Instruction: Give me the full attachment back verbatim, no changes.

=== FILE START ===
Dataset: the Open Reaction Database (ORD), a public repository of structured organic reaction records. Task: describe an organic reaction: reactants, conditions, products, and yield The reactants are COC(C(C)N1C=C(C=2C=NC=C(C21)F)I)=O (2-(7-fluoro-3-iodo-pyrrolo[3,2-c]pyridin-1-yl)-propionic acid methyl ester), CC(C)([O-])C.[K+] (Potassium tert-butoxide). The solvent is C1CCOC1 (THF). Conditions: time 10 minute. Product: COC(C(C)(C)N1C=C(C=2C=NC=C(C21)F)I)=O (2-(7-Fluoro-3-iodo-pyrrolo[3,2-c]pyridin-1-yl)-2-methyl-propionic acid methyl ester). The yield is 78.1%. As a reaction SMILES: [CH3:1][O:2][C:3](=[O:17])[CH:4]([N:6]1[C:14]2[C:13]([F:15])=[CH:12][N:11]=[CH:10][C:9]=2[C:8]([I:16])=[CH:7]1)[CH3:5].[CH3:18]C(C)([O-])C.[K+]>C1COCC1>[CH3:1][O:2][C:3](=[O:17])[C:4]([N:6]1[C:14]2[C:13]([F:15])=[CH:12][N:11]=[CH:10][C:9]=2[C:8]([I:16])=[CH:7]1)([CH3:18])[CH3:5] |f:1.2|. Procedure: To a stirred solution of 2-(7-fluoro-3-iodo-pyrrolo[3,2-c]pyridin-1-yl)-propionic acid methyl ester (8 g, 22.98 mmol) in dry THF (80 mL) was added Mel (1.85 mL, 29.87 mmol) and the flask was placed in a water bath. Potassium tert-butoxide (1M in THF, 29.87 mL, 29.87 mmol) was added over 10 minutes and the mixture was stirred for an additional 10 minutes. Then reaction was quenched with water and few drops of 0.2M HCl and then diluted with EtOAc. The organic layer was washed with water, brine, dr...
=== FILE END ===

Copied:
Dataset: the Open Reaction Database (ORD), a public repository of structured organic reaction records. Task: describe an organic reaction: reactants, conditions, products, and yield The reactants are COC(C(C)N1C=C(C=2C=NC=C(C21)F)I)=O (2-(7-fluoro-3-iodo-pyrrolo[3,2-c]pyridin-1-yl)-propionic acid methyl ester), CC(C)([O-])C.[K+] (Potassium tert-butoxide). The solvent is C1CCOC1 (THF). Conditions: time 10 minute. Product: COC(C(C)(C)N1C=C(C=2C=NC=C(C21)F)I)=O (2-(7-Fluoro-3-iodo-pyrrolo[3,2-c]pyridin-1-yl)-2-methyl-propionic acid methyl ester). The yield is 78.1%. As a reaction SMILES: [CH3:1][O:2][C:3](=[O:17])[CH:4]([N:6]1[C:14]2[C:13]([F:15])=[CH:12][N:11]=[CH:10][C:9]=2[C:8]([I:16])=[CH:7]1)[CH3:5].[CH3:18]C(C)([O-])C.[K+]>C1COCC1>[CH3:1][O:2][C:3](=[O:17])[C:4]([N:6]1[C:14]2[C:13]([F:15])=[CH:12][N:11]=[CH:10][C:9]=2[C:8]([I:16])=[CH:7]1)([CH3:18])[CH3:5] |f:1.2|. Procedure: To a stirred solution of 2-(7-fluoro-3-iodo-pyrrolo[3,2-c]pyridin-1-yl)-propionic acid methyl ester (8 g, 22.98 mmol) in dry THF (80 mL) was added Mel (1.85 mL, 29.87 mmol) and the flask was placed in a water bath. Potassium tert-butoxide (1M in THF, 29.87 mL, 29.87 mmol) was added over 10 minutes and the mixture was stirred for an additional 10 minutes. Then reaction was quenched with water and few drops of 0.2M HCl and then diluted with EtOAc. The organic layer was washed with water, brine, dr...